• al-Shami –  literally, the Syrian
    • Halabi – literally, the Aleppan (Aleppo / Halab)
    • Alawi – literally, the Alawite (a Syrian religious group)
    • al-Hourani – the Hauranite (from southern Syria)
  • Yemen
    • al-Yamani – the Yemeni
    • al-Azd – literally, the Azd (a Yemenite tribe)
    • Mattar
    • Murad
    • Haddadins (descended from Ghassanid Christian Arabs)
  • al-Ubayyidi – from al-Ubayyid, Sudan

In addition to the tell tale names, we only need to look at the birthplaces of the most infamous early Palestinian leaders to realise many of the Palestinians are not indigenous:

  • Yasser Arafat, PLO Chairman, PNA president, Leader of Fatah and the Palestinian people – born 1929 in Cairo, Egypt
  • Izz ad-Din al-Qassam, national hero and founder of The Black Hand – born 1882 in Jableh, Syria
  • Ahmad Shukeiri, chairman of PLO – born 1908 in Tebnine, Lebanon
  • Ahmed Hilmi Pasha, Prime-Minister All-Palestine Government – born in 1883, Sidon, Lebanon
  • Abu Abbas, founder of the PLF – born 1948 in Damascus, Syria
  • Fawzi al-Qawuqji, Palestine Field Commander of Arab Liberation Army – born 1890 in Tripoli, Lebanon
  • Faisal Abdel Qader Al-Husseiniborn 1948 in Baghdad, Iraq
  • Nayef Hawatmeh, General Secretary of the Democratic Front for the Liberation of Palestine – born 1938 in Salt, Jordan
  • Mahmoud al-Zahar, co-founder of Hamas – born 1945 in Cairo, Egypt.

The mass migration of Arabs to the British Mandate of Palestine has been well documented and the evidence is omnipresent, from statistics, to surnames, right down to the birthplaces of many Palestinian leaders.

One of the most surprising twists to this period occurred when the United Nations, conscious of such large scale migration, “defined a Palestinian refugee – unlike any other refugee in history – as anyone who had lived in what became Israel for only two years prior to leaving”. (3) When pro-Palestinian activists talk of the right-to-return for the Palestinian refugees, what they tend not to explain is that many of these economic migrants had absolutely no ancestral or legitimate claim to the land.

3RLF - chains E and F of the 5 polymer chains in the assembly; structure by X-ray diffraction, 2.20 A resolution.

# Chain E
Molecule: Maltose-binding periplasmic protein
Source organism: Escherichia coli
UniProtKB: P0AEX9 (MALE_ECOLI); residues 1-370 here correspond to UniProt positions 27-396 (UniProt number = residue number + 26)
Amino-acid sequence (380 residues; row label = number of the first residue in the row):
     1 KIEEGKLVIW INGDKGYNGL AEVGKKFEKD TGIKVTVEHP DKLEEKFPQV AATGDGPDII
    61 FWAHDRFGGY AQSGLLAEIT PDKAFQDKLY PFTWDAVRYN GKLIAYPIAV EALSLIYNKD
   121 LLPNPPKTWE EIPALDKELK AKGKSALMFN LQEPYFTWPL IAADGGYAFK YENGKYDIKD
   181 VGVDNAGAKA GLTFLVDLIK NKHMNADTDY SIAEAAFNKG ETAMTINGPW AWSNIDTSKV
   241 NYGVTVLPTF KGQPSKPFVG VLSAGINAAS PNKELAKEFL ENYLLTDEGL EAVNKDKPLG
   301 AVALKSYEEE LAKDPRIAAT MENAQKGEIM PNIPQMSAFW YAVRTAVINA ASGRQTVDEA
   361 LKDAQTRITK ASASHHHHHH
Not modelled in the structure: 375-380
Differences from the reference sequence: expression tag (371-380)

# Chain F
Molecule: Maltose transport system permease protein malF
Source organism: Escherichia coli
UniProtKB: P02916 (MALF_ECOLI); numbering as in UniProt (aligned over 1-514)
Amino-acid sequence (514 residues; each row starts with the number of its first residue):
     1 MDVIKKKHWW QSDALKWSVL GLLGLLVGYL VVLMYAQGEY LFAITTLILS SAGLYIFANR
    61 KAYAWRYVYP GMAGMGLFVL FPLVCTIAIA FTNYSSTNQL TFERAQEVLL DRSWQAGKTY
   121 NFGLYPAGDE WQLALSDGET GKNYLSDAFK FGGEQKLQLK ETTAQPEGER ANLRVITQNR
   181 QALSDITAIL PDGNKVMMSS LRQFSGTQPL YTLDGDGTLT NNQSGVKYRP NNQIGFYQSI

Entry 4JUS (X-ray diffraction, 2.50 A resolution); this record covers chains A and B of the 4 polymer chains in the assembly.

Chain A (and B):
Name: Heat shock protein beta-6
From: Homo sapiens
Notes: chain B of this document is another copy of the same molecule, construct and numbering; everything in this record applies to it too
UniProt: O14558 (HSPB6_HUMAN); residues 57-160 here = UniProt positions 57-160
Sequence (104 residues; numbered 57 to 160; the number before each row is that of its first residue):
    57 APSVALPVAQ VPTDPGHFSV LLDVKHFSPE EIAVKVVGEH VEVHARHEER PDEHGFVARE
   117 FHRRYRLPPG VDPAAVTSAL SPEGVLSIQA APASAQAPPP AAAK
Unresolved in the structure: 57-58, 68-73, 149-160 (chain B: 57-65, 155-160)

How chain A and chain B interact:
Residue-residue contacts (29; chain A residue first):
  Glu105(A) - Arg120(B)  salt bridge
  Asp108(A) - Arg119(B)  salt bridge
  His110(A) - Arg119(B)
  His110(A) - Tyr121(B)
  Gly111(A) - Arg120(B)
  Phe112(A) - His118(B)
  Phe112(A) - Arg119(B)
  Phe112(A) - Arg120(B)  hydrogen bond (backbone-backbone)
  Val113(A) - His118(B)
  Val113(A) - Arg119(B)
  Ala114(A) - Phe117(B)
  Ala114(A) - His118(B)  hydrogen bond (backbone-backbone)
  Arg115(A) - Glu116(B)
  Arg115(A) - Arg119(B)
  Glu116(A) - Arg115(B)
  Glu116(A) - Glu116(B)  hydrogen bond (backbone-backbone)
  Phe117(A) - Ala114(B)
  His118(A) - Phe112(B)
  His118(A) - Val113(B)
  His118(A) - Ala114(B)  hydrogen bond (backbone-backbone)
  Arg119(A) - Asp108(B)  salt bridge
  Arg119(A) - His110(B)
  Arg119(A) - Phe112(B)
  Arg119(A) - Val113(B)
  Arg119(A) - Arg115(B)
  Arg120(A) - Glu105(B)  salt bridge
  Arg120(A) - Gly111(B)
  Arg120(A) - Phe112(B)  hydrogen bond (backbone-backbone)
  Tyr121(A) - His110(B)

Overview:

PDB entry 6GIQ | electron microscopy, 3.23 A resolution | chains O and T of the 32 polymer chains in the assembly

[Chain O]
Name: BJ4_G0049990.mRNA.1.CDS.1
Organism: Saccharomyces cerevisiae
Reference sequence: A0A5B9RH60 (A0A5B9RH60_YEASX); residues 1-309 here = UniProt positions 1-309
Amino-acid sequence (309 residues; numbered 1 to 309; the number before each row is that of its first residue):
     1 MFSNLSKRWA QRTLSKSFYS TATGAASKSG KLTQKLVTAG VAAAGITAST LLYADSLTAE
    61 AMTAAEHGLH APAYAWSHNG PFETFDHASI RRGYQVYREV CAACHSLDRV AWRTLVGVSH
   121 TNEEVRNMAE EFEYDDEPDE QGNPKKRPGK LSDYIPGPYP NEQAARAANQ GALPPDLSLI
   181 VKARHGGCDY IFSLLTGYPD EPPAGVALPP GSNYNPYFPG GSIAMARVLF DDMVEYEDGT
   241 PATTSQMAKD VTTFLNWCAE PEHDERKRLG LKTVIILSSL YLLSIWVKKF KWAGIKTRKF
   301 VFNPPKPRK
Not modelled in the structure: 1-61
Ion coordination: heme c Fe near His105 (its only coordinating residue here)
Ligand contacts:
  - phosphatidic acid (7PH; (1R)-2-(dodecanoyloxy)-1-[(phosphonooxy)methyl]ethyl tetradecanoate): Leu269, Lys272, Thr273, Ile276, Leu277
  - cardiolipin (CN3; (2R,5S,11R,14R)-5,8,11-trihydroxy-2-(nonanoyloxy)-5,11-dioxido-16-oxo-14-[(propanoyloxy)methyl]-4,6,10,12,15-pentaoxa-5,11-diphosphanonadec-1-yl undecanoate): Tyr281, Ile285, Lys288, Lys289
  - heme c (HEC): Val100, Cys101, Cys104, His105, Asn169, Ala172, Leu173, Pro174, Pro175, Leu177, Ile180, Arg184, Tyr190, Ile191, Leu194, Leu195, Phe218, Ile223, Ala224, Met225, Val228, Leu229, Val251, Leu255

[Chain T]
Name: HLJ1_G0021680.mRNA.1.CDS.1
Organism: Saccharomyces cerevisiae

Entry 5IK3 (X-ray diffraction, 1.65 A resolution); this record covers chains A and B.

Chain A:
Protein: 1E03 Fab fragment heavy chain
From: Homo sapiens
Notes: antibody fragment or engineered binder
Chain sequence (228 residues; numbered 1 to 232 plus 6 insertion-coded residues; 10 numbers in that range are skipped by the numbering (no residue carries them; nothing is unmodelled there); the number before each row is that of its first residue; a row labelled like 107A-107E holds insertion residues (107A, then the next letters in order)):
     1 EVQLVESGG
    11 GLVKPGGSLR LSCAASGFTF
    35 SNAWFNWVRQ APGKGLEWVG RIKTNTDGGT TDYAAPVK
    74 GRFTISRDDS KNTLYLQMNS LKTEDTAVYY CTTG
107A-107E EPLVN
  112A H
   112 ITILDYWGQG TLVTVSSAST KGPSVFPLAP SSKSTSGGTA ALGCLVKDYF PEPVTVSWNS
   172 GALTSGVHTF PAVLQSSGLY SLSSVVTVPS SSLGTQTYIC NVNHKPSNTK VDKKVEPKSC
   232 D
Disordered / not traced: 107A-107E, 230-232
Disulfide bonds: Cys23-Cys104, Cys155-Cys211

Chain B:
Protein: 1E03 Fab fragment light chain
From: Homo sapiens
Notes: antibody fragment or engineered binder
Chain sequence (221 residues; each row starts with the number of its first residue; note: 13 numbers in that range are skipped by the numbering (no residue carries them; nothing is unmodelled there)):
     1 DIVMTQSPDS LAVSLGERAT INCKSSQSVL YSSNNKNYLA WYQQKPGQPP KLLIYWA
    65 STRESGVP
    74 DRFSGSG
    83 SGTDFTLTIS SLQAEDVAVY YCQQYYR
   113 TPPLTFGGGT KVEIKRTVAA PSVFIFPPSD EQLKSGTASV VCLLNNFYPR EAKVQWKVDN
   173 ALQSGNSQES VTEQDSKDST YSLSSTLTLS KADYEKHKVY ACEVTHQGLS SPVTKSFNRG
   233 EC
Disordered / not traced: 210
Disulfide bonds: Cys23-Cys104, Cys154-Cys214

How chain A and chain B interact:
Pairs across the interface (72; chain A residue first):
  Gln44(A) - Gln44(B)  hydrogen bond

A continuous Jewish presence in Israel for 3,000 years

Jews are the oldest indigenous population in the land and have maintained a continuous presence for over 3,000 years according to both archeological and historical evidence.

  • When the Romans expelled the Jews from Jerusalem, Jewish civilization in Israel was already over 1,000 years old. Rome exiled only a portion of the population. The remaining Jews, banned from Jerusalem, flourished for centuries in other Jewish towns such as Yavne, Rafah, Gaza, Ashkelon, Jaffa and Caesarea.
  • 400 years later the Jews from Galilee optimistically declared, “the end of the exile of our people” when the Empress Eudocia permitted the Jews to return to Jerusalem.
  • In 1165, Benjamin of Tudela, the renowned Spanish traveler, reported that although the Crusaders had almost “wiped out” the Jewish communities of Jerusalem, Acre, Caesarea and Haifa. Some Jews survived, and whole “village communities of Galilee survived.”
  • Over the next few centuries the population rebounded and grew as Jews returned in waves of immigration settling in Safed, Jerusalem, Tiberius and Hebron.
  • Under Ottoman rule Sultan Suleiman I allowed many Jews “to return to the Holy Land”. In 1561, “Suleiman gave Tiberias, one of the four Jewish holy cities, to the Jew, Don Joseph Nasi, who rebuilt the city and the villages around it”. Nasi’s efforts attracted Jewish settlement from many areas of the Mediterranean.
  • After 1850, the Jewish population grew further and by the 1870s, Jews once again were the majority religious group in Jerusalem.

During the first two decades of Israel’s existence half of the new immigrants were Jewish refugees fleeing Muslim lands

Although much is heard about the plight of the Palestinian refugees who left Israel between the years of 1947 and 1967, what most people aren’t aware of is that almost twice as many Jewish refugees were forced to flee Muslim states during this period. Efraim Karsh places the Palestinian refugee figure at around 600,000, over 1.1 million Jews were either expelled or forced to flee Muslim lands as persecution levels increased.

Read more about Jewish refugees from Muslim and Arab lands

Summary

Many of today’s Palestinians were not indigenous to land, they were the descendants of migrants attracted by the economic fruits of Zionism. On the contrary, many of the indigenous population were Jews who’d dwelled in the land continuously since the biblical era. The accusation that a foreign European entity pushed out an ancient indigenous people is simply untrue. It also ignores the reality that many of the Jewish immigrants, 680,000 to be precise, were refugees from neighbouring states – not Europe.

More refugee myths debunked here:

Sources

1. Israel in the Middle East: Documents and Readings on Society, Politics, and Foreign Relations, Pre-1948 to the Present, Ed. by Itamar Rabinovich and Jehuda Reinharz, p.571-572
2. Efraim Karsh, Palestine Betrayed, p12
3. Alan Dershowitz, The Case For Israel, p5